doctrine, to work on giving the BCTs the capability to carry out a training and
advisory assistance mission.
The essence of the BESO variant of the BCTs, according to Burns, is that the
Military Transition Teams working directly with Iraqi military units will no
longer operate independently, but will be integrated into the BCTs.
That development would continue a trend already begun in Iraq in which the BCTs
have gradually acquired operational control over the previously independent
Military Transition Teams, according to Major Robert Thornton of the Joint
Center for International and Security Force Assistance at Fort Leavenworth.
General Martin Dempsey, the commander of Army Training and Doctrine Command,
has issued Planning Guidance calling for further refinement of the BESO. After
further work on the additional personnel requirements, Casey was briefed on the
proposed enhancement of the BCT for the second time in a month at a conference
of four-star generals on February 18, according to Burns.
Other names for the new variant that were used in recent months but eventually
dropped made it explicitly clear that it is simply a slightly augmented BCT.
Those names, according to Burns, included "Brigade Combat Team-Security Force
Assistance" and "Brigade Combat Team for Stability Operations".
The plan to deploy several augmented BCTs represents the culmination of the
strategy of "relabeling" or "remissioning" of BCTs in Iraq that was developed
by US military leaders as the surge in popularity of then-candidate Barack
Obama suggested he was certain to win last year's presidential election.
Late last year, General David Petraeus, the CENTCOM chief, and General Ray
Odierno, the top commander in Iraq, were unhappy with Obama's campaign pledge
to withdraw all US combat brigades within 16 months. But military planners
quickly hit on the re-labeling scheme as a way of avoiding the complete
withdrawal of BCTs in an Obama administration.
The New York Times revealed on December 4 that Pentagon planners were talking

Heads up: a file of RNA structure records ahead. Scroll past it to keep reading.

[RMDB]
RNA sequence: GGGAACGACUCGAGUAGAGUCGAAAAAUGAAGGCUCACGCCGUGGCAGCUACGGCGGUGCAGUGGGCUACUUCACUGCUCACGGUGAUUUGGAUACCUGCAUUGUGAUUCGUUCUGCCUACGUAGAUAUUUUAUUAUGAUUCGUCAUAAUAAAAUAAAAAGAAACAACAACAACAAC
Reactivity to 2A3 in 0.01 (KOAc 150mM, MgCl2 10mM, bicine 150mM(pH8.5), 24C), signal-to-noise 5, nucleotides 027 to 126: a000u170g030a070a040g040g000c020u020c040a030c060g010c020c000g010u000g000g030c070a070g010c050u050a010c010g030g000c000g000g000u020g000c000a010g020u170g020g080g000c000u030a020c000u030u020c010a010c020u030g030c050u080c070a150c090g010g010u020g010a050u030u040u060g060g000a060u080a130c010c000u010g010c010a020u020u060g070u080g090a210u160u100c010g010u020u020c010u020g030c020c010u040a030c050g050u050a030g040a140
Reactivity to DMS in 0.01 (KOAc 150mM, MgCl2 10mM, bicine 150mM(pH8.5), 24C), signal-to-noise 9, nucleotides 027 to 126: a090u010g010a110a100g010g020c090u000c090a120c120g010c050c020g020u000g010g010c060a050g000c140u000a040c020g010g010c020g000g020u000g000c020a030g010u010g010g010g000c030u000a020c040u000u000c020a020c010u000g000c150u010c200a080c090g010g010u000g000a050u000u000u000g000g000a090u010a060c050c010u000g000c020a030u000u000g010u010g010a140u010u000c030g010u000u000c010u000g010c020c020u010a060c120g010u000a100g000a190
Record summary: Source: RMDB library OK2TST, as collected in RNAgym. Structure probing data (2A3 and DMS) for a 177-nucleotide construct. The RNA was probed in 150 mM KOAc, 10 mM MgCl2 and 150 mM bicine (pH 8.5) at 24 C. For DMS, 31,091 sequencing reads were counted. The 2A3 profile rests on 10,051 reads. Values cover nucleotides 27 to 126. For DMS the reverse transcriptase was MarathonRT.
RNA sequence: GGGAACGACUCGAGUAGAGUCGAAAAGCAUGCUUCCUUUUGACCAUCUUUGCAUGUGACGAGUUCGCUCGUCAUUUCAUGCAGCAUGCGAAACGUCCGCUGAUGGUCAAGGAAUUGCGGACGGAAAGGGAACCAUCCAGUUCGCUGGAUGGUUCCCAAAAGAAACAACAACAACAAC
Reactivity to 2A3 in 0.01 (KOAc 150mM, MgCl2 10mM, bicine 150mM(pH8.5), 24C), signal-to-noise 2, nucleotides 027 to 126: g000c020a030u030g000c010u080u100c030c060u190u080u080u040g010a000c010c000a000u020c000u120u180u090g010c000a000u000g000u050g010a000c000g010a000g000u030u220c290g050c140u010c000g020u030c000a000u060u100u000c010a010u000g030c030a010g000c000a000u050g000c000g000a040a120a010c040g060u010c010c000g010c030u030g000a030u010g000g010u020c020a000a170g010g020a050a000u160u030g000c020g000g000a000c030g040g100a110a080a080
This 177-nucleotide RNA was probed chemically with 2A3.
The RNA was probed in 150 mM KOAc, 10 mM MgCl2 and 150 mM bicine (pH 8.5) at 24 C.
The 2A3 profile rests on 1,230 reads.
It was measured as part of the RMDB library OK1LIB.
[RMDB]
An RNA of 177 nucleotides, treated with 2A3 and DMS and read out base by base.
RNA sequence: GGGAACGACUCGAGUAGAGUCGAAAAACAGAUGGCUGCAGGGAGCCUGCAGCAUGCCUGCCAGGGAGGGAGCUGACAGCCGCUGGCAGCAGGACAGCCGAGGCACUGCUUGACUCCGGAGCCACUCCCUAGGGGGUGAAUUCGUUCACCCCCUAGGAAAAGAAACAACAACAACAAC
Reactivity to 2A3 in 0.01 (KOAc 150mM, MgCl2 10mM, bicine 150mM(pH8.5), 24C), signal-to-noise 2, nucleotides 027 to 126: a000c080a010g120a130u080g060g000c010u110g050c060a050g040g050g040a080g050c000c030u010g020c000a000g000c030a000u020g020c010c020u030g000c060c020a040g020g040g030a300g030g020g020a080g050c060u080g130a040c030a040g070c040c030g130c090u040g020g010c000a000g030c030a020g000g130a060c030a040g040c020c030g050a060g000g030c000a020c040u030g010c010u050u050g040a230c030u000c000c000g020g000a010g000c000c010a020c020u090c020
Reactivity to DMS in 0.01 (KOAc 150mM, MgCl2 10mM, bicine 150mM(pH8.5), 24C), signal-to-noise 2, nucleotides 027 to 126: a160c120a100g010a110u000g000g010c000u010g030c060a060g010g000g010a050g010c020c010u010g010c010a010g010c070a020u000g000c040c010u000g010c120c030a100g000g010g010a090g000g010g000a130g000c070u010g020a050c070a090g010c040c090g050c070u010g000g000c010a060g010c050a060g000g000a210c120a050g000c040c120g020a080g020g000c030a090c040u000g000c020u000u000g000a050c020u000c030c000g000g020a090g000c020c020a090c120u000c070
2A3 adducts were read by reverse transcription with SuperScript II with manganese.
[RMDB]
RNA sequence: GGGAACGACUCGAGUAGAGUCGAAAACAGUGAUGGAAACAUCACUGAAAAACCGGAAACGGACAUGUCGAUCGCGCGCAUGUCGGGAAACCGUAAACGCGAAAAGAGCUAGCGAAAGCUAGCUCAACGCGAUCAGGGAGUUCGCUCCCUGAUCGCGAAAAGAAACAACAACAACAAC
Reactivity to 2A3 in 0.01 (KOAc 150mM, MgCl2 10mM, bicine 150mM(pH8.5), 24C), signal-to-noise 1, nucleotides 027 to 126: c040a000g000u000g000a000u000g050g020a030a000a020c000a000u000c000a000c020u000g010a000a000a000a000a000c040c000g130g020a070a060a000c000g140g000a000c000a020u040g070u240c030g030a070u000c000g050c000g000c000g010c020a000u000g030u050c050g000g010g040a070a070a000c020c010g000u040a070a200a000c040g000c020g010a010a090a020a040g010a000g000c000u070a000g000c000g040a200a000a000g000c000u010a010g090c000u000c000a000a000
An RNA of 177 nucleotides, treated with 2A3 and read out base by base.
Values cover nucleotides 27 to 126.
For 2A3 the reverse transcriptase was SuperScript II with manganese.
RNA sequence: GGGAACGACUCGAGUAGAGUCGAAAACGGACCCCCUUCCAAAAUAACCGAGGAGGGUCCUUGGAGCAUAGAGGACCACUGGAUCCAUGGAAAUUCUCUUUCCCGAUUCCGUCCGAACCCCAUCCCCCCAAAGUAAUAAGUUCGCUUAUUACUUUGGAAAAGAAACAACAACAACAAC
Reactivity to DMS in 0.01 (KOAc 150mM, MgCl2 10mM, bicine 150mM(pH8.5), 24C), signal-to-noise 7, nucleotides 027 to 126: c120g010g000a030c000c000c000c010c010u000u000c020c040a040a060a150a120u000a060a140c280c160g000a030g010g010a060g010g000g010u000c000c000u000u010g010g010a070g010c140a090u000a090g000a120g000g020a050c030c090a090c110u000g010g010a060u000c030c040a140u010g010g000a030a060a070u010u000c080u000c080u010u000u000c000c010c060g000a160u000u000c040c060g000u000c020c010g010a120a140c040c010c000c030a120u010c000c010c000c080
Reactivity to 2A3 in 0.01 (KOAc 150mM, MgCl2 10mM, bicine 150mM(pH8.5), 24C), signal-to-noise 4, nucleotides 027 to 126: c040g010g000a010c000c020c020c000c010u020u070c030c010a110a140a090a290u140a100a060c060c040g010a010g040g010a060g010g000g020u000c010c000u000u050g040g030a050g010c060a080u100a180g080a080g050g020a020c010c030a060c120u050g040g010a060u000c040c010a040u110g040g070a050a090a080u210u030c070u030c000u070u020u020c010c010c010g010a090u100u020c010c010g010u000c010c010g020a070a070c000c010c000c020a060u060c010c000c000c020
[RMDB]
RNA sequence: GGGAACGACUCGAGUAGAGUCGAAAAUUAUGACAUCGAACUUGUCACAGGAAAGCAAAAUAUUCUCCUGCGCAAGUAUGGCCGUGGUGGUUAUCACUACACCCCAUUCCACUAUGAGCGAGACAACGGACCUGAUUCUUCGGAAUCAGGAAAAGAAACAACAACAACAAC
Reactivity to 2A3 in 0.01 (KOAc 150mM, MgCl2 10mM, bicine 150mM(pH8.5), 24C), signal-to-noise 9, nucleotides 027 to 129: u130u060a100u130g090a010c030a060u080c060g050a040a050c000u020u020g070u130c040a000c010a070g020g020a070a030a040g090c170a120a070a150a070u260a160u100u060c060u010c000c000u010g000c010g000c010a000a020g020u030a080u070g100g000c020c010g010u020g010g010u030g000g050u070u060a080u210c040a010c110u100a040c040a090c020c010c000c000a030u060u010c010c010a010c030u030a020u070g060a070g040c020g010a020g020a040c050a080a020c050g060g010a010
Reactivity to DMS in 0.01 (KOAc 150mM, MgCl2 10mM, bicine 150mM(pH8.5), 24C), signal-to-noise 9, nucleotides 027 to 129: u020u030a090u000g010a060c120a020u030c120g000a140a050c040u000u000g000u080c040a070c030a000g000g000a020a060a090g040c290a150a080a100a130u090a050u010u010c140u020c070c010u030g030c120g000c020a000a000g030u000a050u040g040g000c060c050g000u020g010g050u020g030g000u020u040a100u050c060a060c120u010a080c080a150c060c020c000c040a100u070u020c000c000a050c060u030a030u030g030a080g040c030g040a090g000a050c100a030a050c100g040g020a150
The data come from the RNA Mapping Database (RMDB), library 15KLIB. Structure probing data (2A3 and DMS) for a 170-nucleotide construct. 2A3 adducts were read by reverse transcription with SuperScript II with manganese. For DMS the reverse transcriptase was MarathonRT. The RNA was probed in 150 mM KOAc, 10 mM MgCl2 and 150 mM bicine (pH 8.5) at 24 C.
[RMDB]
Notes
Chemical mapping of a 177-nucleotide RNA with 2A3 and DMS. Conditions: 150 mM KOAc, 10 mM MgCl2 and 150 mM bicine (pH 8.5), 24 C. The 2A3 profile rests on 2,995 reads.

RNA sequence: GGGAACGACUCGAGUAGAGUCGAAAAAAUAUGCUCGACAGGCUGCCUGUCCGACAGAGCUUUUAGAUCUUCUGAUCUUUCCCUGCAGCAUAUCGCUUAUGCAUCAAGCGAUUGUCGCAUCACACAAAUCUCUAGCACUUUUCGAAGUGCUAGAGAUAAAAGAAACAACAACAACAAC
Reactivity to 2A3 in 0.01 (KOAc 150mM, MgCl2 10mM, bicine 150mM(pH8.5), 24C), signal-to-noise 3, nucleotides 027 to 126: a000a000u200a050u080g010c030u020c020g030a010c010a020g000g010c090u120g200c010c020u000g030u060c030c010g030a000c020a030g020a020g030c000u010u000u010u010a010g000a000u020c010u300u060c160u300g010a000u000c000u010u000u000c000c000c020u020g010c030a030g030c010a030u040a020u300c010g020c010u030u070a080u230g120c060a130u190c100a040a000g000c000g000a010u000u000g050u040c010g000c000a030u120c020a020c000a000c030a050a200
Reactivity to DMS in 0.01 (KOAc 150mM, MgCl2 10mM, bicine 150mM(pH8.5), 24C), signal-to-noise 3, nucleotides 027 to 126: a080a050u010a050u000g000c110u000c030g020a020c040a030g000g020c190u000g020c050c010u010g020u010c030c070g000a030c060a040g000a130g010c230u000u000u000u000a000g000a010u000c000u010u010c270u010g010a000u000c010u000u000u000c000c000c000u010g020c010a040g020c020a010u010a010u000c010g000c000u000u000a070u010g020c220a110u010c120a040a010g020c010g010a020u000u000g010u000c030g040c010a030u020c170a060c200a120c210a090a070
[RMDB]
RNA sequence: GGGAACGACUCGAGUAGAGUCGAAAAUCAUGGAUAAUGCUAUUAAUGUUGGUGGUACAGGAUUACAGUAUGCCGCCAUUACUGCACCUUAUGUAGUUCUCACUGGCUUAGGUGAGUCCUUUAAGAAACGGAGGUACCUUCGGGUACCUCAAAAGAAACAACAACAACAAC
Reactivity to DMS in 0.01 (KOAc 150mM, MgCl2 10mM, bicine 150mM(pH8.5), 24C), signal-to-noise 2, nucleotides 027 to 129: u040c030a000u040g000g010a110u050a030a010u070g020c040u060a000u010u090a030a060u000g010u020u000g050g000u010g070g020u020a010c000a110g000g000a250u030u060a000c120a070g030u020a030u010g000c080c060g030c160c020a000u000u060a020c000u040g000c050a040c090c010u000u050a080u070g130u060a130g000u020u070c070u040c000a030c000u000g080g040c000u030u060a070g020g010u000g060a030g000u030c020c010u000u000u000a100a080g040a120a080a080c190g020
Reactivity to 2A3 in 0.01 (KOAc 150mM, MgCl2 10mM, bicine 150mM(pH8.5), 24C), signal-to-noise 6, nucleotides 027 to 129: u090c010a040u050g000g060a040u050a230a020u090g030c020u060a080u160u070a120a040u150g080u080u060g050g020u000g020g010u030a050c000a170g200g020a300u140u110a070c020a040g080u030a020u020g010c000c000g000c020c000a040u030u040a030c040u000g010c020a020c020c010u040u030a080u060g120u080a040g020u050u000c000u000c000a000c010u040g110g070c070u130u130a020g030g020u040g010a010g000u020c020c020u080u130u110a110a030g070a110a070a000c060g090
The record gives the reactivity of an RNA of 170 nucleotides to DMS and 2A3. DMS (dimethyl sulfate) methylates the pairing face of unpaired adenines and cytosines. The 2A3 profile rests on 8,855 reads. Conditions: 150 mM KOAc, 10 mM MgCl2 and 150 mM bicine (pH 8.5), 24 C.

about "relabeling" US combat units as "training and support" units in a
December 4 story, but provided no details. Pentagon planners were projecting
that as many as 70,000 US troops would be maintained in Iraq "for a substantial
time even beyond 2011".
That report suggested that the strategy envisioned keeping the bulk of the
existing BCTs in Iraq as under a new label indicating an advisory and support
Gates and chairman of the Joint Chiefs of Staff Admiral Mike Mullen discussed a
plan to re-designate US combat troops as support troops at a meeting with Obama
in Chicago on December 15, according a report in the Times three days later.
Gates and Mullen reportedly speculated at the meeting on whether Iraqis would
permit such "re-labeled" combat forces to remain in Iraqi cities and towns
after next June, despite the fact that the US-Iraq withdrawal agreement signed
in November 2008 called for all US combat forces to be withdrawn from populated
areas by the end of June 2010.
That report suggests that Obama was well aware that giving the Petraeus and
Odierno a free hand to determine the composition of a "transition force" of
35,000 to 50,000 troops meant that most combat brigades would remain in Iraq
rather than being withdrawn, as he ostensibly promised the US public on
Gareth Porter is an investigative historian and journalist specializing
in US national security policy. The paperback edition of his latest book,
Perils of Dominance: Imbalance of Power and the Road to War in Vietnam, was
published in 2006.